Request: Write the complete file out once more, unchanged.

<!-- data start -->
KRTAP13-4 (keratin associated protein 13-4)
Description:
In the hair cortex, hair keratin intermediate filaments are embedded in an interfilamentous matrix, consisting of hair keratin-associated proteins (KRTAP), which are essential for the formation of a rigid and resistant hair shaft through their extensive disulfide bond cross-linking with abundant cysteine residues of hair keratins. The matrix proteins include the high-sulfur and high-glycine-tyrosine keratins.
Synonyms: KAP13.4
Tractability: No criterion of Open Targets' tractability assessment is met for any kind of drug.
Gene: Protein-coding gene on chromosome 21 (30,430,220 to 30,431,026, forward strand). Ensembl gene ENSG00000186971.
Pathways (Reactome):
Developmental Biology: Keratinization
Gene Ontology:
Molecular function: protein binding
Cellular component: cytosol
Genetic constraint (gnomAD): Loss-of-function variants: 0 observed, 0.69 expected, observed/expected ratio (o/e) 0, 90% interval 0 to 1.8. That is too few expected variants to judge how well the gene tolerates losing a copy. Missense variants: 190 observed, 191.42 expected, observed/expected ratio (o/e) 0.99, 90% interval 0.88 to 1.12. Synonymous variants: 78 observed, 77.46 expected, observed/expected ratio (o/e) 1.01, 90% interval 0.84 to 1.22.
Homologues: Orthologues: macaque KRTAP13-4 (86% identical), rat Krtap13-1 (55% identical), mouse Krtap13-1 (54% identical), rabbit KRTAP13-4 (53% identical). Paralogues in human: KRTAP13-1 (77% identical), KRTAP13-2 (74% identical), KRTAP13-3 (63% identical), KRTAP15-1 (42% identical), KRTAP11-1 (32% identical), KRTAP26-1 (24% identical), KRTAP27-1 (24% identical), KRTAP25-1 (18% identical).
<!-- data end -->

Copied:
KRTAP13-4 (keratin associated protein 13-4)
Description:
In the hair cortex, hair keratin intermediate filaments are embedded in an interfilamentous matrix, consisting of hair keratin-associated proteins (KRTAP), which are essential for the formation of a rigid and resistant hair shaft through their extensive disulfide bond cross-linking with abundant cysteine residues of hair keratins. The matrix proteins include the high-sulfur and high-glycine-tyrosine keratins.
Synonyms: KAP13.4
Tractability: No criterion of Open Targets' tractability assessment is met for any kind of drug.
Gene: Protein-coding gene on chromosome 21 (30,430,220 to 30,431,026, forward strand). Ensembl gene ENSG00000186971.
Pathways (Reactome):
Developmental Biology: Keratinization
Gene Ontology:
Molecular function: protein binding
Cellular component: cytosol
Genetic constraint (gnomAD): Loss-of-function variants: 0 observed, 0.69 expected, observed/expected ratio (o/e) 0, 90% interval 0 to 1.8. That is too few expected variants to judge how well the gene tolerates losing a copy. Missense variants: 190 observed, 191.42 expected, observed/expected ratio (o/e) 0.99, 90% interval 0.88 to 1.12. Synonymous variants: 78 observed, 77.46 expected, observed/expected ratio (o/e) 1.01, 90% interval 0.84 to 1.22.
Homologues: Orthologues: macaque KRTAP13-4 (86% identical), rat Krtap13-1 (55% identical), mouse Krtap13-1 (54% identical), rabbit KRTAP13-4 (53% identical). Paralogues in human: KRTAP13-1 (77% identical), KRTAP13-2 (74% identical), KRTAP13-3 (63% identical), KRTAP15-1 (42% identical), KRTAP11-1 (32% identical), KRTAP26-1 (24% identical), KRTAP27-1 (24% identical), KRTAP25-1 (18% identical).